Leaders of Australia’s Islamic community are considering deploying armed guards at mosques and religious schools as part of a national security strategy intended to counter a recent spike in threats involving right-wing extremist groups.
The Australian National Imams Council confirmed on Tuesday that a new community safety and security committee would receive advice from industry professionals and work with government authorities to enhance safety for Muslim organisations.
ANIC spokesman Bilal Rauf told The Australian the council had decided to take responsibility “just as the Jewish community has done, rightly, for some time to ensure safety at mosques and religious schools”.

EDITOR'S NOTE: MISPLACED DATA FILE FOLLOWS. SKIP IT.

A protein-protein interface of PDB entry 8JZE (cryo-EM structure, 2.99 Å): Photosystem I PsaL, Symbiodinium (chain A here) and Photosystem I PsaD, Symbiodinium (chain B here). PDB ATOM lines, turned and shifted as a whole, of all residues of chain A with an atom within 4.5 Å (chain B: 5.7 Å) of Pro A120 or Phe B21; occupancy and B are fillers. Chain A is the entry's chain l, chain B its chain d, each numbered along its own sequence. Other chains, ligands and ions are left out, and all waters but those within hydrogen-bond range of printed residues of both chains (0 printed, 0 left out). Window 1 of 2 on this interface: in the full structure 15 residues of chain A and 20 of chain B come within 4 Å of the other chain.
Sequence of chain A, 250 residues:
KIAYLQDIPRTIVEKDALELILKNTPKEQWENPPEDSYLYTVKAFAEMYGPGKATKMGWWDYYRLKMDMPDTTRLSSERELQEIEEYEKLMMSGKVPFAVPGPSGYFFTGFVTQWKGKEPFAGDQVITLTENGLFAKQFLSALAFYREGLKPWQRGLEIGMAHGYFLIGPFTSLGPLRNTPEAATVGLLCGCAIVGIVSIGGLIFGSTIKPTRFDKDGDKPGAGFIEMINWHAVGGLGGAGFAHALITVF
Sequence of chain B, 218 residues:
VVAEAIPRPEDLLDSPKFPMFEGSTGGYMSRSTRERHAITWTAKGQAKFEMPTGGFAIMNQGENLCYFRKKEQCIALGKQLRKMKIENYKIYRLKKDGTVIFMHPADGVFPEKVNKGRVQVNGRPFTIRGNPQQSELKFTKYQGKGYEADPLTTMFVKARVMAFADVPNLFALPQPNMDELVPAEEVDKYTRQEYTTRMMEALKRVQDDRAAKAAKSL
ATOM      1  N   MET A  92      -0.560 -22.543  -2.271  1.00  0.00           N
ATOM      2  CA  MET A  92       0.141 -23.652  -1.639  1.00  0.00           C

Mr Rauf said employing armed guards was one of the options under consideration, subject to complying with government and police protocols.
He said Islamic leaders were interested in learning from the experience at Jewish institutions such as schools and synagogues in Sydney and Melbourne, where armed guards and CCTV cameras have been used for more than a decade to boost security.
The imams’ decision to beef up security was prompted by the Christchurch massacre in March when 28-year-old Grafton man Brenton Tarrant killed 51 worshippers and injured 49 others during a shooting rampage in the middle of Friday prayers at the Al Noor Mosque. Since March, Mr Rauf said, Islamic leaders had become further disturbed at a “spike in events” that included walls of Brisbane’s Holland Park mosque being defaced with “anti-Islamic white supremacist slogans ‘Saint Tarrant’ and ‘remove kebab’.”